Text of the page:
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  • Writer's pictureDr. Anthony Lilles

The Hope of God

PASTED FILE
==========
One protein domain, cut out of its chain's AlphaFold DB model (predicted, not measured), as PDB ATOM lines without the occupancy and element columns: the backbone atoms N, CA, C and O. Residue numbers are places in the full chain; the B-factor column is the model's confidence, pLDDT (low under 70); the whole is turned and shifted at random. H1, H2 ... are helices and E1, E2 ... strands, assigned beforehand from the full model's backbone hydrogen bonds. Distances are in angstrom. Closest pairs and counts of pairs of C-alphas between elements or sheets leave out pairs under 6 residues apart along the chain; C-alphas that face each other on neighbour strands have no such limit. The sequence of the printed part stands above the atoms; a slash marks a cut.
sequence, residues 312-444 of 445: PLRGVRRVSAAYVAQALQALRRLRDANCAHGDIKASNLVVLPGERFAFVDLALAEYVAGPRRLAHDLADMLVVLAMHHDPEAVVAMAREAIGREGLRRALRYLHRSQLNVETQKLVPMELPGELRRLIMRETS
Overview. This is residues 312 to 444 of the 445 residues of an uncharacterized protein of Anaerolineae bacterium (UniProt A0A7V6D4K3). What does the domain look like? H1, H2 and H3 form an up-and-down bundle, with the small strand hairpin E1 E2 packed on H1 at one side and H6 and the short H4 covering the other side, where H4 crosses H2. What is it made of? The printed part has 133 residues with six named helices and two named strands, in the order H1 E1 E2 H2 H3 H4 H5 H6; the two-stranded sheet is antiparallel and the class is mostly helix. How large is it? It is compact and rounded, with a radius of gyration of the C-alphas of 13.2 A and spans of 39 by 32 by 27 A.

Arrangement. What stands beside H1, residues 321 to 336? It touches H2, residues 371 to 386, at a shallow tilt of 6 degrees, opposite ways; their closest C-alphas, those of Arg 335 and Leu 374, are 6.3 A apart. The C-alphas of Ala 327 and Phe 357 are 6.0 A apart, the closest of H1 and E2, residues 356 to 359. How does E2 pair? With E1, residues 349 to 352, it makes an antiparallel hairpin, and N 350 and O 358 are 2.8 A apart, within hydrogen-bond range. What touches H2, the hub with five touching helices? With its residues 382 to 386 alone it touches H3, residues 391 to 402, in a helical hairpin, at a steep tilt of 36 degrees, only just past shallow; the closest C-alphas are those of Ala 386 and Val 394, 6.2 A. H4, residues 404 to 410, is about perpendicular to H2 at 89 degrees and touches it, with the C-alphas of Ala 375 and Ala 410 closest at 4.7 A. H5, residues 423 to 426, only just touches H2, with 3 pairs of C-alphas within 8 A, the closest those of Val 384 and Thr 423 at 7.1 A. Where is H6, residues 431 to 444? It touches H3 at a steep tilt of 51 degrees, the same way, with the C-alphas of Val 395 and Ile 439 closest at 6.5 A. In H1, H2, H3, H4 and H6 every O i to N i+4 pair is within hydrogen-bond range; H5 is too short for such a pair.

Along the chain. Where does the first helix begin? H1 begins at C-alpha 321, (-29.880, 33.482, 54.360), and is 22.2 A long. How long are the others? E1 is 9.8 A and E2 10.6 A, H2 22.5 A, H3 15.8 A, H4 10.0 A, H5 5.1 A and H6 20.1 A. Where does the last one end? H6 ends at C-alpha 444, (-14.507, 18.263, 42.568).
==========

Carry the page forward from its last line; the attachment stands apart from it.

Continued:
Periodically, I like to refer to a beautiful mystery that plays out in the life of prayer. Namely, in the midst of all kinds of difficulties and trials, we are able to hope in God because He hopes in us even more. There are some who wonder whether this is true. In the light of all our frailties and failures, does God really hope in us? I cannot take credit for this idea. It seems to be a theme in the writings of Charles Peguy. I remember a gathering of youth where John Paul II used this same idea. It is just not an idea we hear very often. Is it Scriptural? In fact, God the Father has such great hope in humanity that He sent His only begotten Son into the world. He expressed the immensity of His hope in the most tender way by placing His Beloved Son into the hands of Mary and Joseph. His hope in us never wavered even unto the Cross where the full extent of human wickedenss was revealed. He still saw something good in humanity at that moment, He still had a reason to believe in us even as we utterly rejected Him. Jesus, the Son of God for His part, allowed Himself to be totally dependent on us. He revealed the extent of His trust He placed His life in the hands of the holy family and in the hands of the communities in which He lived in Bethlehem and Nazareth. It is interesting to think that in both places, attempts on His life were made. Nevertheless, He chose, like the Father, to trust us. In fact, in making this decision not to lose hope in humanity, He was revealing to us just how much the Father hopes in us. His trust in us never wavered. He trusted us as a falsely condemned and completely humiliated man, even to His last breath. This divine trust, this sacred hope continues to live in the Church through the gift of the Holy Spirit. The Trinity trusts us so much that through the Holy Spirit we are constituted into the very Body of Christ by faith and baptism. This means that the Risen Lord entrusts the work He is continuing to do into our hands. Through Holy Spirit working in the ministry of a priest, the hope of the Risen Lord is dynamically present in all of the Sacraments and the proclamation of the Gospel in the liturgy. God's hope is especially communicated to us in the Blessed Sacrament where He continues to entrust Himself to us: Body and Blood, Soul and Divinity. What is the basis of this hope on the part of God? What does the Father see in us? What does the Son see? Jesus is always driven by the glory of the Father -- for He loves the Father. He sees everything that gives the Father glory. Christ only sees and contemplates what is the most good and beautiful reality of our lives - He discerns the divine image and likeness with which we were fashioned and in this He knows our true identity and purpose. He believes in us because He believes in the glory of His Father for which He was sent that we might manifest this glory too. And the Father? He contemplates his beloved Son -- because when His Son entered into our humanity and embraced it to Himself, He fundamentally transformed the meaning of humanity and restored the ancient dignity we lost by sin. He sees each of us animated with the life of His beloved Son so that we might fulfill the great purpose He has entrusted to each of us uniquely and individually from the eternal moment He first thought of us. He is confident in His Son and the power of His life in us - so He never loses His confidence in us. But does this divine hope in frail humanity not shake the way we look at the Christian life? So often I thought that God was counting on someone else -- but going deeper, one realizes that it is not someone else at all. God places Himself into our hands every day not only in the Eucharist, in the Holy Scripture, and in prayer but also even more poignantly in the poor, the vulnerable, and all those He has entrusted to our care - because it is through them that the grace of the Risen Lord is at work and the glory of God made manifest to the world. It seems impossible - but all things are possible through God who strengthens us.

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